Recent research by the Pennsylvania Patient Safety Authority has concluded that overrides of medical technology may impact the safety of patients.
The PA Authority analyzed 583 events reported during the period January 2013 to December 2014. Key findings from this analysis:
- The majority (77%) were related to automated dispensing cabinets.
- The most common classes of medications involved antibiotics (12.0%), opioids (12.0%), anticoagulants (7.4%), and high alert medications (26.4%).
The chart below shows the technologies overridden:Overriding technology may impact #patientsafety @PApatientsafety Click To Tweet
Medical technology may provide the strongest fix to patient safety concerns by implementing forcing functions. One example of this forcing function has been implemented by Veterans Affairs.
Bryanne Patail, (formerly) biomedical engineer at the U.S. Department of Veterans Affairs, National Center for Patient Safety, discussed patient-controlled analgesia (PCA) pumps and what the Veterans Health Administration has done to reduce errors and improve patient safety:
One action that VHA has taken to address this high error incident rate is to use a PCA pump that has an integrated end tidal CO2 monitor or capnograph. A capnograph measures in real-time the adequacy of ventilation. Using this technology could prevent more than 60 percent of adverse events related to PCA pumps.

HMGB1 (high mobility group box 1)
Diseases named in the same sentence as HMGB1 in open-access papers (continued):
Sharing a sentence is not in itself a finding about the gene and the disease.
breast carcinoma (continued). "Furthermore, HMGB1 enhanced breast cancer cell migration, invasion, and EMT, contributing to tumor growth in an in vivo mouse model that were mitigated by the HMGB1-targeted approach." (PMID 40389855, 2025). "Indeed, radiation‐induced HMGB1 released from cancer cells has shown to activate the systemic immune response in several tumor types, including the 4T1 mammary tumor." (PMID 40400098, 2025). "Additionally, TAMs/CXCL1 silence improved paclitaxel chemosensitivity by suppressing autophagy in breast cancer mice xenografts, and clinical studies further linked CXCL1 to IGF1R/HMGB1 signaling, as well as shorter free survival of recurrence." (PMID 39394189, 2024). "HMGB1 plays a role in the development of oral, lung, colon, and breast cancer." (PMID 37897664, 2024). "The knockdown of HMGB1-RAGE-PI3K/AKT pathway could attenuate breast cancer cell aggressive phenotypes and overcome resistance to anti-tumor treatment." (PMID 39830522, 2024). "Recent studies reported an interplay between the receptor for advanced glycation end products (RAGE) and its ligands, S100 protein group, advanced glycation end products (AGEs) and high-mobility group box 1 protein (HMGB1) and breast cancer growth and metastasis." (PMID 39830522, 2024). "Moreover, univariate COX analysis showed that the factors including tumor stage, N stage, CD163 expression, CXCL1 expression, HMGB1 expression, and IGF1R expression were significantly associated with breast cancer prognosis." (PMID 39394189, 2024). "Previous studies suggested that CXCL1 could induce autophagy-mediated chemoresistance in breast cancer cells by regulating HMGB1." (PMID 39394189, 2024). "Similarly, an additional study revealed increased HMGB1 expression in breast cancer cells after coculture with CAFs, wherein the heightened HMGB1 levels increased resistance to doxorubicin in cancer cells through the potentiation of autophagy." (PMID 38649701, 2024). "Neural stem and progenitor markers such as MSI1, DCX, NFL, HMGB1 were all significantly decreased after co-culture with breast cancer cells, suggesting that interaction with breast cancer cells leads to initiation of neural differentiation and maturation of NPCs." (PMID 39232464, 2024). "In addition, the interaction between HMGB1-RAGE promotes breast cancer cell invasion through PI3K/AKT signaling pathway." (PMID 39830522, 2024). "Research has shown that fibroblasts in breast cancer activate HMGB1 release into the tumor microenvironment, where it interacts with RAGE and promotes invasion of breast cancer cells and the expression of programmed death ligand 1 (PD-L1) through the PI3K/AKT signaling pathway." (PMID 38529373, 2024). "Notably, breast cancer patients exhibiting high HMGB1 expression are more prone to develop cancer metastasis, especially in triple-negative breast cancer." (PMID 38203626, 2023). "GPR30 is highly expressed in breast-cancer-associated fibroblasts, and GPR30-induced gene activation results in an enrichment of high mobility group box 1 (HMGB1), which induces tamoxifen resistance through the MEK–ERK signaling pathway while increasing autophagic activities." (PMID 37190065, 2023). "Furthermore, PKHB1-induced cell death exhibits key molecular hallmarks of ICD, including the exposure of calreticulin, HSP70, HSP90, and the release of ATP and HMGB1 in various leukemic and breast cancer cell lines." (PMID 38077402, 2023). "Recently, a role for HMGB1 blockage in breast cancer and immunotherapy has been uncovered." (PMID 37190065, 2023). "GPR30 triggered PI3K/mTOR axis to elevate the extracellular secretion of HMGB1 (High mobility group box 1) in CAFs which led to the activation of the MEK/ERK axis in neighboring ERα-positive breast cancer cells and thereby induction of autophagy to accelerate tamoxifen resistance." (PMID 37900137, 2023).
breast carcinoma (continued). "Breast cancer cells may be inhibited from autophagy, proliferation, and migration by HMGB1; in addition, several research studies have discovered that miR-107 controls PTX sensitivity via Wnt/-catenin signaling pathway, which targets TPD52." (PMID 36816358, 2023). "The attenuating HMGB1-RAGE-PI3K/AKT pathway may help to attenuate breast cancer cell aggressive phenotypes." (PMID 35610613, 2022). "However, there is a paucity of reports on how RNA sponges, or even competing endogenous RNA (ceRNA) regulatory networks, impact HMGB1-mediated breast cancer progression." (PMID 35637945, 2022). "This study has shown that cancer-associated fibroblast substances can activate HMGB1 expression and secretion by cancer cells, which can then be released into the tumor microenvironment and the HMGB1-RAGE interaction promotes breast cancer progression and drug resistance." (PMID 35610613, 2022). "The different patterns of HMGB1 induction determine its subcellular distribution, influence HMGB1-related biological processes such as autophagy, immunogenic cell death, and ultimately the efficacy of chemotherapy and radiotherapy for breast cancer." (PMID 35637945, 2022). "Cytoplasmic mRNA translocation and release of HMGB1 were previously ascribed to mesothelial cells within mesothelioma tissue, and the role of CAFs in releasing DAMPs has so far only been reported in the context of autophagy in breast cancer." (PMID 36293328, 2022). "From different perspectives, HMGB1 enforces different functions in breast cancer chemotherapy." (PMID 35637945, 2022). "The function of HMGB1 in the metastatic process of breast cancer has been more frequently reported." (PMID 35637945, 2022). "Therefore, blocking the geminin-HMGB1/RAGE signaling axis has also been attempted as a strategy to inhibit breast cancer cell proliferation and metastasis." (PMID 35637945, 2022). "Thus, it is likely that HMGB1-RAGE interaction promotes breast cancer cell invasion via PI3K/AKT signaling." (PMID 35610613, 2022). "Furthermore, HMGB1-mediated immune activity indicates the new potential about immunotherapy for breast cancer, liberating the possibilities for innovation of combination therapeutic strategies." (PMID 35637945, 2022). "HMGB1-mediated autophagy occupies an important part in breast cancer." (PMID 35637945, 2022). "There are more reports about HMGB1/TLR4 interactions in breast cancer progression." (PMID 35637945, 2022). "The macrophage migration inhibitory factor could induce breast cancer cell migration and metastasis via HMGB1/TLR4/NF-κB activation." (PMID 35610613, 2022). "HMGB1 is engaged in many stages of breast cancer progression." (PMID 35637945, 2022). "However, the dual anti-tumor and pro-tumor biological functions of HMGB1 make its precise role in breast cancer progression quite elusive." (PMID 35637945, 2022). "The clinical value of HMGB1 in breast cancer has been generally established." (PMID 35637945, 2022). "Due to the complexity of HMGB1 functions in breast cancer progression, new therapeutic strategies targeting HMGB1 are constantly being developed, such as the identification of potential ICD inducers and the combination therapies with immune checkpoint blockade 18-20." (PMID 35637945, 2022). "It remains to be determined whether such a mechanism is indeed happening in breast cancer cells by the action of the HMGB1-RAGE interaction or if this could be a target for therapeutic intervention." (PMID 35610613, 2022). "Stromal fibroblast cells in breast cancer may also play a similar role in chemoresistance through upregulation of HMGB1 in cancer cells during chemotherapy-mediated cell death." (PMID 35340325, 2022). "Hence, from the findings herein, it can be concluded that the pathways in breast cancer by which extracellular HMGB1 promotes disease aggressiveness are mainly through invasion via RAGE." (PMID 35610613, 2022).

Use of PCA pumps is a process, and improving that process is an area that involves many stakeholders. In looking at fixes, they can be categorized as strong, intermediate or weak fixes. The strongest fix for PCA pumps is a forcing function, such as an integrated end tidal CO2 monitor that will pause the pump if a possible over infusion occurred. So, healthcare providers should first look at these strong fixes. There they will see the most impact on reducing errors and improving patient safety.
An example of technology being overridden as described in the PA Authority’s research:
Order entered for oxyCODONE ER [extended release] 40 mg po TID [by mouth three times a day] as well as morphine ER 100 mg po TID. The pharmacist noted that this was unusual [concurrent prescriptions for two extended-release opioids] and put the order on pending status until clarified. The nurse told the pharmacist that since the patient was having pain, she had overridden and administered the oxyCODONE ER without pharmacy verification at a time when the pharmacy was open. Upon clarifying with the patient’s pharmacy, the pharmacists determined that the patient was actually on oxyCODONE immediate release 40 mg po TID prn [as needed for] pain.
To read the research and PA Authority’s risk reduction strategies, please click here.